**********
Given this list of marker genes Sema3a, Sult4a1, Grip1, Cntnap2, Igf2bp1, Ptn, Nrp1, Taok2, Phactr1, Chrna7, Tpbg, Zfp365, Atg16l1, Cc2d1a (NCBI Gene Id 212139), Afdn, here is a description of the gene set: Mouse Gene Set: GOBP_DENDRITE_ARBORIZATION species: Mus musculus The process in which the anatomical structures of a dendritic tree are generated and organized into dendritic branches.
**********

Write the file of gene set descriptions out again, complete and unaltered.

Given this list of marker genes Sema3a, Sult4a1, Grip1, Cntnap2, Igf2bp1, Ptn, Nrp1, Taok2, Phactr1, Chrna7, Tpbg, Zfp365, Atg16l1, Cc2d1a (NCBI Gene Id 212139), Afdn, here is a description of the gene set: Mouse Gene Set: GOBP_DENDRITE_ARBORIZATION species: Mus musculus The process in which the anatomical structures of a dendritic tree are generated and organized into dendritic branches.